Lisa Zampolin of Massapequa, owner of the Love, Lisa jewelry brand, Lisa Hansen, 50 of Massapequa and Hailey Ulhar, 17, of Long Beach explain why, to them, jewelry is far more than just jewels.  Credit: Lisa Zampolin; Lisa Hansen; Hailey Ulhar

In a world where protective gear is top of mind, some are turning to jewelry as a source of safety and strength.

Necklaces and bracelets imbued with positive and spiritual themes and that boast messages of security, love and hope are in demand. So says Karen Giberson, the president of Accessories Council, a trade association based in New York City. “I think people universally are feeling stress and uncertainty about what our future is going to be, so those things that we can hold close and bring comfort are more important than ever. We are 100% seeing that people want pieces that have meaning and symbolism.”

Sales of uplifting jewelry are soaring according to Lisa Zampolin of Massapequa, the creator of jewelry brand, “Love, Lisa Jewelry.” “One hundred percent of everything I’ve sold within the past [few] months is inspirational, religious or anything that creates a happy feeling. People want to feel safe,” she says. Zampolin says saints are particularly popular. “People of all religions are buying them — Jewish, Christian — they don’t care that they’re religious they just want what they perceive as the protection,” she says.

During quarantine, Zampolin created “Guardian Angel” beaded bracelets featuring an oval bearing the image of a winged Saint Michael on one side and an angel on the other. She asked her followers on Facebook to give her the names of 200 medical professionals on the front lines who could use protection. She sent them out free. “I have found such fulfillment in helping in the way we can,” she says.

Bracelets of Japanese cotton ribbon are embroidered with delicate seed...

Bracelets of Japanese cotton ribbon are embroidered with delicate seed beads that spell out inspirational phrases such as "Faith Not Fear." They start at $45 each at Credit: Roxanne Assoulin

In some cases, jewelry can quite literally spell out the feelings of the moment.

New York City-based designer Roxanne Assoulin is well-known for her playful take on beaded jewelry and is seeing a run on bracelets with hopeful phrases such as “This Too Shall Pass.” She says, “There’s more interest in these rights now because now, the messages are really applicable."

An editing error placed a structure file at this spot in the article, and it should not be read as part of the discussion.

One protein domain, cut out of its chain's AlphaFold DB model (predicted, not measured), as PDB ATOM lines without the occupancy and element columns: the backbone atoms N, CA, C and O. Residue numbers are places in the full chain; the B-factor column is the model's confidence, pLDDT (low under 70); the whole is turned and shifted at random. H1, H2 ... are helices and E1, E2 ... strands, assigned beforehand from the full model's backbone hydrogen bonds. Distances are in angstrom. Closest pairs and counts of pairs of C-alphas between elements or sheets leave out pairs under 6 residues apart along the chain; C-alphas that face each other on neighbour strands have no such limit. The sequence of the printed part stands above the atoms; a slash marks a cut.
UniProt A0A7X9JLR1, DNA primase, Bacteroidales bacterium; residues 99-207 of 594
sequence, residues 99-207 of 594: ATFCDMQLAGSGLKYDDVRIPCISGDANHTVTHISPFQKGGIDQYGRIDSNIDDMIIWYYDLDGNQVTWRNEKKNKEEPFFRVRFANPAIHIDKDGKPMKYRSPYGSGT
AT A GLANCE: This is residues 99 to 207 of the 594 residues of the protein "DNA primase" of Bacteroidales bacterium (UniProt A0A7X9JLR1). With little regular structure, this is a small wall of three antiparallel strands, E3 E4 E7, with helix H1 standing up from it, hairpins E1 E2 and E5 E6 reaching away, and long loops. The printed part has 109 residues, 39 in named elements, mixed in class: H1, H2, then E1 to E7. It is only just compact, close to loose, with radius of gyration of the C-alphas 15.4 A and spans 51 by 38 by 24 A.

When staying put at her home in Southampton, Fern Mallis, 72, the founder of New York Fashion Week and a fashion industry consultant, found herself layering on multiple “meaningful” necklaces. “They give me comfort,” she says. “I think jewelry and accessories fill a very special place, and in difficult times like this, it’s anything and everything possible to ward off evil." Her grouping of necklaces includes round disks that hold family pictures close, a good luck Italian horn, an anatomical heart pendant and “healing crystals.”

Safety and style: A stack of three bracelets include beads...

Safety and style: A stack of three bracelets include beads that spell out "stay safe," (a reminder, says jewelry designer Lisa Zampolin, "to wash your hands,"). Sold as a set for $99 or individually for $36-$38 by Love, Lisa at Credit: Love, Lisa

Crystals happen to be a passion for Idayne Kaye, the co-owner of fine jewelry store Kravit Jewelers in Oceanside who has custom-designed crystal pieces for magician Criss Angel, Hoda Kotb and Joan Jett and recently introduced a collection of necklaces which she says her clients are turning to “for healing and protection." She adds, "I’m not one of those people who is burning sage, or a super hippie, but I believe that the stones help block negative energy. They’re like a good-luck charm. Everybody is looking for something extra to believe in or an extra sense of security.”

In April, one of her clients drove 30 miles to pick up a crystal necklace as a gift of safety for his wife. Kaye left it on her front stoop. Another client, Hailey Ulhar, 17, of Long Beach, has been sporting a simple crystal hanging from a vegan leather string these days. She says, “Wearing crystals, especially at a time like this, can bring positivity into your life.”

Wearing jewelry to harness power and protect is an age-old story, says jewelry designer Stella Flame who owns a namesake gallery and jewelry boutique in Sag Harbor. “Since the beginning of recorded time mankind has adorned himself/herself with forms of ornamentation that ward off evil or enhance power,” she says. And much of her jewelry utilizes meaningful stones and symbols including a recently designed “Gratitude Amulet” featuring praying hands as a symbol of thankfulness.

Kiebebe Francis, 39, of Rockaway Beach, who wears the work of Stella Flame, says, “something about this jewelry brings some sort of peace and makes you feel more settled." She wears the designer's gold hoop earrings and hammered bangle bracelet both which she says provide and earthy connection with nature and feel “emotional” to her. 

One client, Michael Rivas, 29, a contractor and property manager from Sag Harbor says he wears two of Flame’s bracelets for “holistic protection and good luck. I wear them all the time now. It’s just something extra in these hard times. I don’t leave home without it.”

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